Posts tagged with "Wolf Point":

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Developer accidentally reveals heights of Wolf Point East and Wolf Point South towers

This post is part of our years-long running Eavesdrop series (think page 6 for the architectural field). It’s your best source for gossip, insider stories, and more. Have an eavesdrop of your own? Send it to: eavesdrop[at]archpaper.com.

In what seems to be an unintentional release of information, the floor count for two of Chicago’s most anticipated towers was recently listed online. On an Epstein webpage, which has since been removed, the number of floors for Wolf Point East and Wolf Point South was listed as 64 stories and 70 stories, respectively. The page also described Wolf Point South as a mix of office and residential, information that seems to put to rest the rumor that the tower might include a hotel. Both towers were designed by Pelli Clarke Pelli Architects, and their heights, one of which may reach over 900 feet, have been the topic of much discussion. Wolf Point East is expected to break ground in 2017.

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Chicago Riverwalk Work To Begin Soon, Alderman’s Office Says

Construction will begin soon on the highly-anticipated expansion to Chicago's Riverwalk, Ald. Brendan Reilly’s office announced last week. The Chicago Department of Transportation (CDOT) will start work this fall. Mayor Rahm Emanuel announced late last year plans to lengthen the downtown riverwalk, retaining Sasaki Associates, Ross Barney Architects, Alfred Benesch & Co., and Jacobs/Ryan Associates to redesign and enliven the city's "second shoreline". Each of the six blocks will have distinctive identities: The Marina (from State to Dearborn); The Cove (Dearborn to Clark); The River Theater (Clark to LaSalle); The Swimming Hole (LaSalle to Wells); The Jetty (Wells to Franklin) and The Boardwalk (Franklin to Lake). In the works since a public development process settled the riverwalk’s general design in 1999, the project secured $100 million in June from the USDOT's Transportation Infrastructure Finance Innovation Act (TIFIA) program. That money will cover the vast majority of the project, but the City will also pursue sponsorship opportunities for ongoing maintenance and operations. Development along the Chicago River is not limited to the riverwalk. High-profile projects include Wolf Point, River Point and Goettsch Partners and Ted Wolff Landscape Archtiects' 150 N. Riverside.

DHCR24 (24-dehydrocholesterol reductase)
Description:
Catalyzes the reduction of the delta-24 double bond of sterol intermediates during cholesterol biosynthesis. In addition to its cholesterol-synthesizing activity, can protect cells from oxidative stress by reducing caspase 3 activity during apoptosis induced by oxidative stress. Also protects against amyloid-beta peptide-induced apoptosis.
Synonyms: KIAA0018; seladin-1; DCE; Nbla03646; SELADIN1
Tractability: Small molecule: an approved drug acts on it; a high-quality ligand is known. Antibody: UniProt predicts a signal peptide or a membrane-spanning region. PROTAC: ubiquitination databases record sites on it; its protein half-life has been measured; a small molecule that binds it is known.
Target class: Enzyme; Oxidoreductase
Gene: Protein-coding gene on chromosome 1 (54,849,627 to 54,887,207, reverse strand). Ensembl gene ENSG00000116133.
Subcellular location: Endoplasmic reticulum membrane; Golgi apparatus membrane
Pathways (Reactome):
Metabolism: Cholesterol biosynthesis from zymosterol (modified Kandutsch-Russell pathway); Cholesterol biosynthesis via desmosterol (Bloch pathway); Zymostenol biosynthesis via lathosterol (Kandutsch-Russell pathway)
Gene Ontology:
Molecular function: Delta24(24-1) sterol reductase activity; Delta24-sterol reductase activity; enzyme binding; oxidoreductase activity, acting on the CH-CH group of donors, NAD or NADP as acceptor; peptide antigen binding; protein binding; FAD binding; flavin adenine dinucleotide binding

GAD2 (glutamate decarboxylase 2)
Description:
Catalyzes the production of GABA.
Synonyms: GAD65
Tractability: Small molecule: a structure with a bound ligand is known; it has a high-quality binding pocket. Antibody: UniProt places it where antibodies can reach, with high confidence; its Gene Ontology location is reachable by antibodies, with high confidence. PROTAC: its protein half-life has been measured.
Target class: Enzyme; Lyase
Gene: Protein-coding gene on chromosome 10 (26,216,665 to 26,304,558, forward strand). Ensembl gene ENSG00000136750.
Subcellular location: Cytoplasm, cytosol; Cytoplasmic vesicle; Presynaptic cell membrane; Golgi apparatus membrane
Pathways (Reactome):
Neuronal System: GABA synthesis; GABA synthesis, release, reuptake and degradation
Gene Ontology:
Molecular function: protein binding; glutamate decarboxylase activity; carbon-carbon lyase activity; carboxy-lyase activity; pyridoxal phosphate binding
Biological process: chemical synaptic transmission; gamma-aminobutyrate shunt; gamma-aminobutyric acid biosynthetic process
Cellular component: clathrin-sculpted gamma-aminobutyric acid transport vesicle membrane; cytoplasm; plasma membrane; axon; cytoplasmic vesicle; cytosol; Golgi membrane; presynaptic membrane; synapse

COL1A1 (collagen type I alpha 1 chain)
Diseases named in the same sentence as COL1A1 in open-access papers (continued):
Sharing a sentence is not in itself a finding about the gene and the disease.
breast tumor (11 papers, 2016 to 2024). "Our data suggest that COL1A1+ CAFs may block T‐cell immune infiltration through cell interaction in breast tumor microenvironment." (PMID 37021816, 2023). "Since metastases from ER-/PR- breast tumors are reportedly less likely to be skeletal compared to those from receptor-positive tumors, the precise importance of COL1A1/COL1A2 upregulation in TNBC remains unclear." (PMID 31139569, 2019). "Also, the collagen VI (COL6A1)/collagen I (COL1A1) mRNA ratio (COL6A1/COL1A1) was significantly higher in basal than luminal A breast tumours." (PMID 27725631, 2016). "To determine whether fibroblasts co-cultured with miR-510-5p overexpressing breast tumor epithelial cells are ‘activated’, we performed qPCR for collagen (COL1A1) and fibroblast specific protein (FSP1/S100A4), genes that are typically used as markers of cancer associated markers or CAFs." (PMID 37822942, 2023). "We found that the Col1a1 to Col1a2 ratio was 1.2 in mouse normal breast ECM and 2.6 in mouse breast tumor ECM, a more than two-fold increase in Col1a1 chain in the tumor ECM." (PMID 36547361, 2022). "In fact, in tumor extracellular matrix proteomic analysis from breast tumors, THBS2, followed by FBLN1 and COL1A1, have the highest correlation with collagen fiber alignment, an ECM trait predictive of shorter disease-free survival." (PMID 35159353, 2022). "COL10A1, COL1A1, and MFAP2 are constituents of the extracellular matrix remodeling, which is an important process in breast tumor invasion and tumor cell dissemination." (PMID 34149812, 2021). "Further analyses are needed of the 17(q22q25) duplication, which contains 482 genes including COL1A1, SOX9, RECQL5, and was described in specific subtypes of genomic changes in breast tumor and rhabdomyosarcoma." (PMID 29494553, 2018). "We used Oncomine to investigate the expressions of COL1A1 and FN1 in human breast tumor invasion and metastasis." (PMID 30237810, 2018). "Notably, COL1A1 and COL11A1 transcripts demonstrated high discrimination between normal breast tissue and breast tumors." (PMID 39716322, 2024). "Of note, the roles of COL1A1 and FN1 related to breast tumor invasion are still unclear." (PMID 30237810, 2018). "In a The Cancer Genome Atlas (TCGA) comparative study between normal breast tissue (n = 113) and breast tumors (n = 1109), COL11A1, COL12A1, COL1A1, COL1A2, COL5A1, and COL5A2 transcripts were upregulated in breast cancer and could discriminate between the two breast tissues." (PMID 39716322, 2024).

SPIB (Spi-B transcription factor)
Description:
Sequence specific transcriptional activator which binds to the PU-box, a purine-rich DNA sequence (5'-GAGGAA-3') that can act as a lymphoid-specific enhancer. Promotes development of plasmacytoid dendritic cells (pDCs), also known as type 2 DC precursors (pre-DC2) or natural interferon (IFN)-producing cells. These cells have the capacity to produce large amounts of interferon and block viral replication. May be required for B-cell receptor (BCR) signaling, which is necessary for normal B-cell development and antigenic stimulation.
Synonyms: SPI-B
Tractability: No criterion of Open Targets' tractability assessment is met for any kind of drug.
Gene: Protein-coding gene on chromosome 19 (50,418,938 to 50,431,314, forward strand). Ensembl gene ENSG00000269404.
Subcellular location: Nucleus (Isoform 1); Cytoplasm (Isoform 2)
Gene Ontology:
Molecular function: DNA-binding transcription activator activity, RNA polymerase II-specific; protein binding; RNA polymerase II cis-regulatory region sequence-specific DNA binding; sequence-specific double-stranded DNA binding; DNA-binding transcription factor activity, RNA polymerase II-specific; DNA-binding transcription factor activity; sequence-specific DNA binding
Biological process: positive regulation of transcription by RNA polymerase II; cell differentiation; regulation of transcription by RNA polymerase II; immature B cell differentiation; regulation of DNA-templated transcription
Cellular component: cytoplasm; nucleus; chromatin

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Lessons for Chicago’s Riverwalk: Engage With The City

As Chicago gears up for an overhaul of the city’s Riverwalk, Mayor Rahm Emanuel has touted his architectural cause célèbre as a way for the city to reengage with its “second shoreline.” The renderings by Sasaki Associates show six new blocks of riverfront parks, effectively connecting the shore of Lake Michigan with a small park at the foot of  the three massive towers planned for Wolf Point, at the confluence of the Chicago River’s three branches. Chicago Magazine scribe Whet Moser has a good suggestion for "Emanuel's latest obsession": learn from other riverwalks. The three he points to are in Indianapolis, San Antonio and London. Indianapolis has come back considerably from the depths of its urban flight. Its riverwalk should be a big beneficiary of that resurgence, but Moser quotes an Urbanophile blogger who notes Indy’s riverwalk remains relatively separate from its downtown business district. San Antonio and London took steps to integrate their riverwalks into the surrounding communities by adding mixed-use and expanding into neighborhoods beyond downtown. The plans as presented currently are ambitious in engaging the river downtown, but they focus on recreation rather than retail. While a riverside shopping mall is not ideal, a little more room for mixed-use development probably would enhance the experience. Likewise, the six blocks planned lay a framework for expanding into neighborhoods along the river to the north and south of the Loop, but are currently limited to downtown. Ping Tom Park in Chinatown is not far away, and one can even imagine (with a little optimism) that the industrial legacy of Goose Island just to the north could be reborn with a bit of greenspace. And other cities around the Midwest are renewing their riverfronts, as well. Des Moines' new riverwalk is nearing completion, and Detroit’s recently got a boost in funding to build on a design competition spotlight. Ross Barney Architects and Sasaki Associates are the designers on the project.